Some guidelines I like to use on set to effective get my continuity point across, without losing my cool.
- How to Effectively Communicate Continuity Errors 02 minLecture13.1
- Welcome! 01 minLecture14.1
- Breakdown 20 minLecture14.2
- Lunch Report 07 minLecture14.3
- Progress Report 10 minLecture14.4
- Editors Log 04 minLecture14.5
- Facing Pages 06 minLecture14.6
- Lined Script Pages 06 minLecture14.7
- Full Report (+ Photo Log) 02 minLecture14.8
- Wild Track Log 04 minLecture14.9
- Secondary ReportsLecture14.10
- You’re finished with the course! Now what?Lecture15.1
OPTIONAL: Tell me how you enjoyed the course 1
- Feedback on the course 6 questionsQuiz16.1
Line! Corrections, Off Camera, and Readings
Since you are the one with the most up to date script, it’s up to you to help actors when they call for line in the middle of a scene. What I like to do at the beginning of the day, once talent is called on set, is to introduce myself to the cast, and let them know who I am and what I can do for them. It usually goes something like this:
“Hi, I’m Hannah, your script supervisor for today/the show. I just wanted to let you know I’m available to give you a line read any time, as long as you call line. I can hear you via your mic, so no need to shout. Just remember: I can only give you a line if you call “line”. Otherwise, I don’t want to interrupt you, for pause or adlib purposes. Does that work for you? Great. And again, my name is Hannah. Very nice to meet you.”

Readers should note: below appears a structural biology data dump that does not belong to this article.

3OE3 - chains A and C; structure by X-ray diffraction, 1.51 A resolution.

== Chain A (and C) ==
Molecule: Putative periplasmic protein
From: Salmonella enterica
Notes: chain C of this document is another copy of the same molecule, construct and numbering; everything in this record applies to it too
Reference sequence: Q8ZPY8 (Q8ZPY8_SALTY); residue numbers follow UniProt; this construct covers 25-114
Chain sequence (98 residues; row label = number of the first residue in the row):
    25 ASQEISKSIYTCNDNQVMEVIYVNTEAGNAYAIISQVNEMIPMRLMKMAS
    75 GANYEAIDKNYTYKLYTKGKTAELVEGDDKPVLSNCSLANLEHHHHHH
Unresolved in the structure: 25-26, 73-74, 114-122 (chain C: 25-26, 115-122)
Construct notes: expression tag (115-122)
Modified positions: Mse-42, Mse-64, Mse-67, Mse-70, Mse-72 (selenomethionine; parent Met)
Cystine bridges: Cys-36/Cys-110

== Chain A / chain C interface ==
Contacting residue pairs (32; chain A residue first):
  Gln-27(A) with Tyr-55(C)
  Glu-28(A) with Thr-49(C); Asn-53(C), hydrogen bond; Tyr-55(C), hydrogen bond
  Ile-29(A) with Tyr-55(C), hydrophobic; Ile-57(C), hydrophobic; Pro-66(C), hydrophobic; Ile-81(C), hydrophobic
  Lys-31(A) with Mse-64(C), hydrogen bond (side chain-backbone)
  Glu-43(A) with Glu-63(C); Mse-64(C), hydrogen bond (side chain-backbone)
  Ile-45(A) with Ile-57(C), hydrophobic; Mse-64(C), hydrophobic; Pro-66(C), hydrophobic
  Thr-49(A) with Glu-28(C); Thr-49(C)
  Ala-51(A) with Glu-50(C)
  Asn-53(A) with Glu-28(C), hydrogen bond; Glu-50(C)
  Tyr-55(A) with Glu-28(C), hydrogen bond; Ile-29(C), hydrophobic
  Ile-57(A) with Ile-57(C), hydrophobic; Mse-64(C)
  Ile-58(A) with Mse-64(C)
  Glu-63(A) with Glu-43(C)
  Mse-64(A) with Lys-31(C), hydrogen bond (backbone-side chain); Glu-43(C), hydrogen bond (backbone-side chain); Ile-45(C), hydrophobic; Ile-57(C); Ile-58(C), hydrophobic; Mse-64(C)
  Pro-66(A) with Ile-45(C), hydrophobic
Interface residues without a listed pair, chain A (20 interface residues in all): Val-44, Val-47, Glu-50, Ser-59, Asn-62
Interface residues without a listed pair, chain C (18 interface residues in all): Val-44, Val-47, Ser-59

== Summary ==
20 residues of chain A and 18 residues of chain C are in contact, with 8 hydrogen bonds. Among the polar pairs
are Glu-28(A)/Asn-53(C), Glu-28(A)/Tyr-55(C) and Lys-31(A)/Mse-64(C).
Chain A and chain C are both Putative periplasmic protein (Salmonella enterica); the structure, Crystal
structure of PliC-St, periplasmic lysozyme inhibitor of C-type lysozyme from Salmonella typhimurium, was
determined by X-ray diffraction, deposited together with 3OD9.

There have been some times where talent is called to set and there is no time to introduce myself to them before we roll. If that’s the case, I simply go up to them after the first take. As long as you introduce yourself towards the beginning of the day, then that works.
OFF CAMERA LINES
Some scenes have scripted off camera, voice over, off screen, etc, dialogue written. There is a grey area as to who reads this during the scene, if it’s you or the AD or showrunner or the cast member who is off-camera. Usually, I like to ask the AD to read the lines, since I’m doing a million other things during the take. If they are opposed, then I do the line read. In very complex scenes, I’ll asked a PA to do the line reading for me. Other times, the cast has asked me to do the line reads if there is a lot of adlibs from the off-camera dialogue that we’ve shot on a previous day. I also know the inflections, timings, and tone of cast members on TV shows since I’ve been on them for a few seasons. It really depends, but the bottom line is: have this figured out BEFORE rolling the first take.
LINE READING BEFORE ROLLING
Some cast members might be in need of running their lines beforehand. This is a service you can offer them, and it helps you to get familiar with the dialogue as well. I usually offer this to anyone with a long monologue or someone who is nervous. It’s a nice touch to add to your job, and it helps you to get to know the cast as well. Building that trust with them is so important to help the flow of production and uphold a positive atmosphere on set.